I heard a country song some time back that spoke of life that happened on a red dirt road. It is entirely possible that the concept of a dirt road of any color is foreign to many people who have lived their entire life with plentiful asphalt and concrete. I remember the dirt roads.
I grew up on Hill Street in Sullivan County, Tennessee in the upper northeastern tip of the state just a few miles from Southwest Virginia. When the city of Kingsport annexed our area, the city already had a Hill Street so the name of the road was changed to Busbee Street.
My earliest memory of that short road was that it, and most of the streets in our neighborhood, were dirt roads. Not red dirt, though there was plenty of that around, but a dinghy grey. Some of us neighborhood kids used to ride our tricycles and metal mars down the road and then push them back up the steep hill. In winter, sledding was possible.
When it rained, it was more of a mud road and, especially in the hot summers, it was a road that spawned copious clouds of dust when a strong wind or fast cars flew up or down that road. Most of the women dried their laundry outside on clothes lines so there were continual complaints about the dust and dirt. My mother, who was fastidious about cleanliness, had us remove our shoes and leave them on the front porch.
At some point the county officials did what they thought was a favor by covering the roads such as ours with a thick coat of black, used, oil. It solved the dust problem but the solution was worse than the cure. The oil stuck to everything and, now, my mother had us leave our shoes in the yard so that we would not track the stuff on the porch. And it stunk. The smell permeated everywhere outside.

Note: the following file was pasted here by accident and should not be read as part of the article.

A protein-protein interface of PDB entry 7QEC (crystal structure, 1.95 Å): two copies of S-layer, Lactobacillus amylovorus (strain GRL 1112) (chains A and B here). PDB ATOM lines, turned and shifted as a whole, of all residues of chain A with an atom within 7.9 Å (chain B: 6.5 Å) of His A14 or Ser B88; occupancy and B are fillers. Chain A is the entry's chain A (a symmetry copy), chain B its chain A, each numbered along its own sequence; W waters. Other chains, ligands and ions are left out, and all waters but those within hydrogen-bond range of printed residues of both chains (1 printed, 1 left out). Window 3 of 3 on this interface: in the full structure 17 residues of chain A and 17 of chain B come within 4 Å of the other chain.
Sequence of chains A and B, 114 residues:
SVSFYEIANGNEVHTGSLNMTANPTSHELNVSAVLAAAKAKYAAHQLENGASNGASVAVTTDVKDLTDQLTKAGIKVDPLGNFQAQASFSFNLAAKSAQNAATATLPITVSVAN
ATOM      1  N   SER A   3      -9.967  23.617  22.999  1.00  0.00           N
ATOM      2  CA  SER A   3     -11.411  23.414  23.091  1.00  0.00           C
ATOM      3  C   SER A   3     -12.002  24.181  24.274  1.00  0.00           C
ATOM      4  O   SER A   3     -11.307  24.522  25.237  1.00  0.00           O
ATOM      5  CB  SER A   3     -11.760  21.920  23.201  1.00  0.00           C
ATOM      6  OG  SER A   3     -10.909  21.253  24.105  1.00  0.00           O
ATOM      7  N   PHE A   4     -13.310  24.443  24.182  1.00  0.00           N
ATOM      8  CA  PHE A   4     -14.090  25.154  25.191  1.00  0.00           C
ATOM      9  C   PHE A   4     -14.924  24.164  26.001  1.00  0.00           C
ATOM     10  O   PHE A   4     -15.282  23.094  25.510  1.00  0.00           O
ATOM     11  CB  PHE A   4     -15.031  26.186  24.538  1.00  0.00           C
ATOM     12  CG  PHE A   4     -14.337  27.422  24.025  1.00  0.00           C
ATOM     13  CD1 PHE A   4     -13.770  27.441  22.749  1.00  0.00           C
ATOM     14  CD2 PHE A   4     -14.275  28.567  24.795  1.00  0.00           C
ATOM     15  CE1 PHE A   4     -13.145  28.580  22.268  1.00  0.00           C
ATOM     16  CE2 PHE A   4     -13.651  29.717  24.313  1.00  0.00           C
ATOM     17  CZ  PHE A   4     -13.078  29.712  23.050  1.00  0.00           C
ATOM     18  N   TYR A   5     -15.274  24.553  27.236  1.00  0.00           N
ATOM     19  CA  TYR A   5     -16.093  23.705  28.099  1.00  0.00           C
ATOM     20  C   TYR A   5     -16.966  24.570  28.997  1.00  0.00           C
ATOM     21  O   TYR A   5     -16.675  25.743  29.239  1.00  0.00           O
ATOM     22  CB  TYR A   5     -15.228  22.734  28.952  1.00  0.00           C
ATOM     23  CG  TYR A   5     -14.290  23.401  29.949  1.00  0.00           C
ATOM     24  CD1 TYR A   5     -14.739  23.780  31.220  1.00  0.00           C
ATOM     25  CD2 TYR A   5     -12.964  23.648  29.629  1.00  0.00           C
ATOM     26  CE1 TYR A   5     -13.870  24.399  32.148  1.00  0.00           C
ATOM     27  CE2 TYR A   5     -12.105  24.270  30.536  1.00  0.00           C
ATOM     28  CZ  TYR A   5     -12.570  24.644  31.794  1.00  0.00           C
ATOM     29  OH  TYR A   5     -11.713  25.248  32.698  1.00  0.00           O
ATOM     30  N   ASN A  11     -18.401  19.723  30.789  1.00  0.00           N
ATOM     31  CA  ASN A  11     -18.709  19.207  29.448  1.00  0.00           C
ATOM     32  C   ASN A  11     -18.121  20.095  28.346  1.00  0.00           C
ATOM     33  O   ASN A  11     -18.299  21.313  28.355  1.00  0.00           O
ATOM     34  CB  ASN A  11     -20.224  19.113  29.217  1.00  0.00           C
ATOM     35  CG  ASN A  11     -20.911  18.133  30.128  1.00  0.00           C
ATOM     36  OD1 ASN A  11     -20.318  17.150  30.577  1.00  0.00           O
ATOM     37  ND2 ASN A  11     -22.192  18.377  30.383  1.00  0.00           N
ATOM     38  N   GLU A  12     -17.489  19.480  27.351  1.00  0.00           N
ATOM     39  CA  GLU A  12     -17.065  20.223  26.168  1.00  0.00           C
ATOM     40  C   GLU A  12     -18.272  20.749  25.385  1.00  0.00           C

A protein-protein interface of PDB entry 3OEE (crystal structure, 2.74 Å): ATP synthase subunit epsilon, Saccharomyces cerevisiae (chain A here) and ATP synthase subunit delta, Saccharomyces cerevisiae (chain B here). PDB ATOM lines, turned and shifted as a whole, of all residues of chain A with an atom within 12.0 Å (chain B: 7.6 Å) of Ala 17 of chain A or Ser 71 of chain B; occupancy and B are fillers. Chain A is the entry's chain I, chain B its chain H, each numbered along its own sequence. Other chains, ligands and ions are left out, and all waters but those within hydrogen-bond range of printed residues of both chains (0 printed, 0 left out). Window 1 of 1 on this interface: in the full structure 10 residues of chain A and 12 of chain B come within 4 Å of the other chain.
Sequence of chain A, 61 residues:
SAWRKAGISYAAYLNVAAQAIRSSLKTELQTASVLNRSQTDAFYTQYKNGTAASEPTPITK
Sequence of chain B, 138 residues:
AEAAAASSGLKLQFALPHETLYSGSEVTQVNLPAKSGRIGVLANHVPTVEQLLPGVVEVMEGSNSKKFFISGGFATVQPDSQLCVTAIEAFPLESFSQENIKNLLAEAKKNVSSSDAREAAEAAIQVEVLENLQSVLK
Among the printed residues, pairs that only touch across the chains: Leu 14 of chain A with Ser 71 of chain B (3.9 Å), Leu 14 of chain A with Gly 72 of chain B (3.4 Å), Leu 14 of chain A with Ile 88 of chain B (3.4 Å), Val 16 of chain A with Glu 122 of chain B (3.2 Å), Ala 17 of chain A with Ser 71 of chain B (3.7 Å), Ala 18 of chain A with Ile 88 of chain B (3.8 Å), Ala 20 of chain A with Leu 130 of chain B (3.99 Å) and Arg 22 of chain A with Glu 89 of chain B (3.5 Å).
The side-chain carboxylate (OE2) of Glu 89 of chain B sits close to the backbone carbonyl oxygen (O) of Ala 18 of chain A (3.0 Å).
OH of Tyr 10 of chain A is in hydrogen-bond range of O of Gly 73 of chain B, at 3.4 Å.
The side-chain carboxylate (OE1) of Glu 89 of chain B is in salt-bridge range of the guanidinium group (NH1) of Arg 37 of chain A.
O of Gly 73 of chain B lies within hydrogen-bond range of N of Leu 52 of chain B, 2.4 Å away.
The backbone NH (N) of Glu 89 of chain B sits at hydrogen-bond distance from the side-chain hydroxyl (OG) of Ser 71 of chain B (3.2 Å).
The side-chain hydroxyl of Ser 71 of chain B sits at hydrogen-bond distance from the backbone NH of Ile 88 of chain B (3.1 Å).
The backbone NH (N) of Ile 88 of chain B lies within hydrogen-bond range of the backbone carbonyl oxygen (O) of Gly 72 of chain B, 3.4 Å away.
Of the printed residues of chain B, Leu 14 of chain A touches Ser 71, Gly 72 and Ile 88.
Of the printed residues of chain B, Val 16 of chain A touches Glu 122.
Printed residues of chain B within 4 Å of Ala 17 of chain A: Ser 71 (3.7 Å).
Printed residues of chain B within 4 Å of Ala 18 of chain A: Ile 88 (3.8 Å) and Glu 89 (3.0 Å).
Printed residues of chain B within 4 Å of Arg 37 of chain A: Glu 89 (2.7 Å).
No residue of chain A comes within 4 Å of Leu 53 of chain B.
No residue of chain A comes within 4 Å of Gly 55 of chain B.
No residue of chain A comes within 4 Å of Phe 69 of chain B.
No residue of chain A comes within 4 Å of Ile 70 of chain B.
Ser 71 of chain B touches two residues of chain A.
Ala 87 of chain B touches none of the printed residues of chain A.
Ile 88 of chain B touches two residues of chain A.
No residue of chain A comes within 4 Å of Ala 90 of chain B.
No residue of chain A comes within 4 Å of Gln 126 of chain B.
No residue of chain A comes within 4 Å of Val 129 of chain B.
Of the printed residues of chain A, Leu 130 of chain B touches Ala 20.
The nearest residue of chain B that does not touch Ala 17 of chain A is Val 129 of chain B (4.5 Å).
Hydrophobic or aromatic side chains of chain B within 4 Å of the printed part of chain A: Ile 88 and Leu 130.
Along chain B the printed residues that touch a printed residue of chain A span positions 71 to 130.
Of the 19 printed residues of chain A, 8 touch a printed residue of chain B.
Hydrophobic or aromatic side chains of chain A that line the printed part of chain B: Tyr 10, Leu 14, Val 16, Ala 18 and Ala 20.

They’d never be allowed to do that these days, I suspect, since all that oil certainly leached into the aquifer. But environmentalism was virtually unknown. No one rode tricycles or miniature cars on the oil road and most of us avoided walking on it on the way to and from the bus stop.
Somewhere prior to my third grade, the county (or maybe the city, by then) got rid of the oil and covered the dirt road with gravel. The smell was gone, the dust level was much lower, and the residents were happier.
However, that Christmas, I received my first bicycle and learning to ride a bike, downhill (and the road was steep), on gravel was a perilous venture. A bike wreck on gravel doesn’t just skin up a bike. It also tears clothing and rips skin from the body. It also made the bike harder to push uphill for the return effort at self-mutilation.
Another downside is that the gravel, which often had quite a number of larger rocks, made for some dangerous and bloody rock fights when neighborhood boys clashed. I think I still have a scar where one such rock split open my forehead.
I actually credit that steep, gravel-covered dirt road with introducing me to athletics. As a kid, I was anything but an athlete. But, day after day on the bike, first pushing and then riding the bike both uphill and down, caused me to thin out and develop strong leg muscles.